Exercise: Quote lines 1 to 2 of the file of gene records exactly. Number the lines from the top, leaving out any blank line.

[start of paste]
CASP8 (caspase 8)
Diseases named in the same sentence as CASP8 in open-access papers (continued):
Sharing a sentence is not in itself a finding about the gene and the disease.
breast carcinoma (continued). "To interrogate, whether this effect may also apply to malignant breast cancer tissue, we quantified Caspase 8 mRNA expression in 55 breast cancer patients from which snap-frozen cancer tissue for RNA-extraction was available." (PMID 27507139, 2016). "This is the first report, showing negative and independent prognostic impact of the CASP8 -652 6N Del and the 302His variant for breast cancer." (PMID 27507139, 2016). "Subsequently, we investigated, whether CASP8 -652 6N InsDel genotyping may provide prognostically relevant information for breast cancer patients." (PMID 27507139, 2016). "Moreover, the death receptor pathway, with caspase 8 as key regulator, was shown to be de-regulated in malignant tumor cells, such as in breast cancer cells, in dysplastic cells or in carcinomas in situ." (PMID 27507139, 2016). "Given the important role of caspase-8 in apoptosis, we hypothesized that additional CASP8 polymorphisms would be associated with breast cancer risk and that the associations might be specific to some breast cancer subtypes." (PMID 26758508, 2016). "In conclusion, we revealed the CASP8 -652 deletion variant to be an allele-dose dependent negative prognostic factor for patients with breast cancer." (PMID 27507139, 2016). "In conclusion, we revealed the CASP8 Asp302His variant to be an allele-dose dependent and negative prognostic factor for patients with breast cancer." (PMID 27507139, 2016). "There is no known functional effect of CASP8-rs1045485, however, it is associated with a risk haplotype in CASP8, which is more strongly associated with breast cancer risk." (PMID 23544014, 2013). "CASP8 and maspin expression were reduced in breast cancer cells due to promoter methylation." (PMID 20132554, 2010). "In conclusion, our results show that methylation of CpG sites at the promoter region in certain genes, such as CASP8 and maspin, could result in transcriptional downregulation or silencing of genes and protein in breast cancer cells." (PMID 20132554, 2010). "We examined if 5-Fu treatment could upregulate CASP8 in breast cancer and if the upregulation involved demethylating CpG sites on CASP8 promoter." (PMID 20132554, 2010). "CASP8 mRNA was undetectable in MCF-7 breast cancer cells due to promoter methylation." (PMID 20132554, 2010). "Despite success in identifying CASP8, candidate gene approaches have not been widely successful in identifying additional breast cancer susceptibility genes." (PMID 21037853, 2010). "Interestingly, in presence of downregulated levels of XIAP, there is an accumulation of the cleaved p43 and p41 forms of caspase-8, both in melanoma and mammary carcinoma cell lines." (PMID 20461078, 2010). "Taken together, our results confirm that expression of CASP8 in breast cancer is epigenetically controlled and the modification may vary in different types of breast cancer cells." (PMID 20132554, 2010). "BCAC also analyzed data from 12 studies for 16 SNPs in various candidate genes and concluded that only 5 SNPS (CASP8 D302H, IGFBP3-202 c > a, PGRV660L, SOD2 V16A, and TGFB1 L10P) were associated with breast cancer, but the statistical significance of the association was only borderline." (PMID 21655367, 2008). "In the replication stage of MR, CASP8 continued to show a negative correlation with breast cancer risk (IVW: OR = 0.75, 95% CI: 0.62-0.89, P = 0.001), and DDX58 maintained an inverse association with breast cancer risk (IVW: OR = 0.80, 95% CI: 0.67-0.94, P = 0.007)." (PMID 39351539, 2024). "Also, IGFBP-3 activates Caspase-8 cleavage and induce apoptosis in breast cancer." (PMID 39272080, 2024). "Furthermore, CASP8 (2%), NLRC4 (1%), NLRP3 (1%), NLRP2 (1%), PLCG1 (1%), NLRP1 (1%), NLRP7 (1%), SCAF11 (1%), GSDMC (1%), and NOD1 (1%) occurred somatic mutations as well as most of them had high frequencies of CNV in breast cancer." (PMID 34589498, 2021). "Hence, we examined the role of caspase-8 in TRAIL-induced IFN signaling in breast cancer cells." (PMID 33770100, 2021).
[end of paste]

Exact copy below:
CASP8 (caspase 8)
Diseases named in the same sentence as CASP8 in open-access papers (continued):